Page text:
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Report by Michael Callaghan, Stephanie Pugh, Research and Senior 2 physiotherapists
Institution: Manchester Royal Infirmary, Manchester, UK
A short cut review was carried out to establish if there is a single best test for the diagnosis of meniscal injuries. A total of 101 papers were found using the reported search, of which four represented the best evidence to answer the clinical question. The author, date and country of publication, patient group studied, study type, relevant outcomes, results, and study weaknesses of these best papers are shown in table 3. The clinical bottom line is that there is no single, pathognomonic clinical test to diagnose a meniscal tear adequately.
In [adults with a suspected meniscal injury] is [one clinical test better than another] at [diagnosing meniscal injury]?
A 28-year-old man presents to the Accident and Emergency Department knee review clinic two weeks after a twisting injury when playing football. The history and his symptoms make you suspicious of a meniscal injury, but you are unsure of the best test to confirm this. You wonder if there is any evidence to help you choose.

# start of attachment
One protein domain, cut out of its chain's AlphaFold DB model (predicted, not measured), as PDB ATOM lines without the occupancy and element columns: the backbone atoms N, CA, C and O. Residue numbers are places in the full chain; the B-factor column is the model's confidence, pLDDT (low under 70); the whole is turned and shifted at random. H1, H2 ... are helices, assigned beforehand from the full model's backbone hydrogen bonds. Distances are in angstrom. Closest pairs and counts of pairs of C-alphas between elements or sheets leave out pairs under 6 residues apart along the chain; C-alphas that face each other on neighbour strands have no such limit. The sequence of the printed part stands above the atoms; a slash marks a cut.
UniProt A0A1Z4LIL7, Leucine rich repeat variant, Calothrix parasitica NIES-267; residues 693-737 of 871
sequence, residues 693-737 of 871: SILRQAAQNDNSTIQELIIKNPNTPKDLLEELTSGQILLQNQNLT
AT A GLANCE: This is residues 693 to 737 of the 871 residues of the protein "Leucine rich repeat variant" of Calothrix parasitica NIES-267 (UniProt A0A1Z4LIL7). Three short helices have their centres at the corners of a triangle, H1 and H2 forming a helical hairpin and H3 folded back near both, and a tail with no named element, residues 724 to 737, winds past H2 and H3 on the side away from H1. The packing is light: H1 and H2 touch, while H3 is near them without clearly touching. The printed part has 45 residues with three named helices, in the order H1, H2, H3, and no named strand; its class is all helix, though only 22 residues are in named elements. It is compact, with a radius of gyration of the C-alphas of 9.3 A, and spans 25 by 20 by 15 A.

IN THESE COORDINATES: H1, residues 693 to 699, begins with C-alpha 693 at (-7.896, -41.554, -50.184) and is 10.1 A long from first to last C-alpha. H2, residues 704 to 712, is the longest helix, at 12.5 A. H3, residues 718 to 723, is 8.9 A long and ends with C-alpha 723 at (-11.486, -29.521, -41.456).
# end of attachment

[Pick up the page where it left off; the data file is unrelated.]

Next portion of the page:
MEDLINE 1966–09/07, CINAHL 1982–05/07, AMED 1985–09/07, SPORTDiscus 1830–09/07, EMBASE 1996–09/07, via the OVID interface. In addition, the Cochrane database and PEDro database were also searched (exp knee joint) AND (exp physical examination) AND (internal derangement.mp) AND (exp menisci, tibial). LIMIT to human studies AND English language.
A total of 101 papers were retrieved. There were four systematic reviews, two with meta-analyses, which included all the other relevant papers pertinent to the three-part question.
The systematic reviews concur that a composite examination (good history and several clinical tests) may provide greater diagnostic accuracy than a specific physical test. These recommendations do not seem to apply to acutely injured knees, or those with degenerative menisci. All clinical tests tended to decrease reliability with concomitant ligament injury.
Clinical bottom line
There is no single, pathognomonic clinical test to diagnose a meniscal tear adequately.
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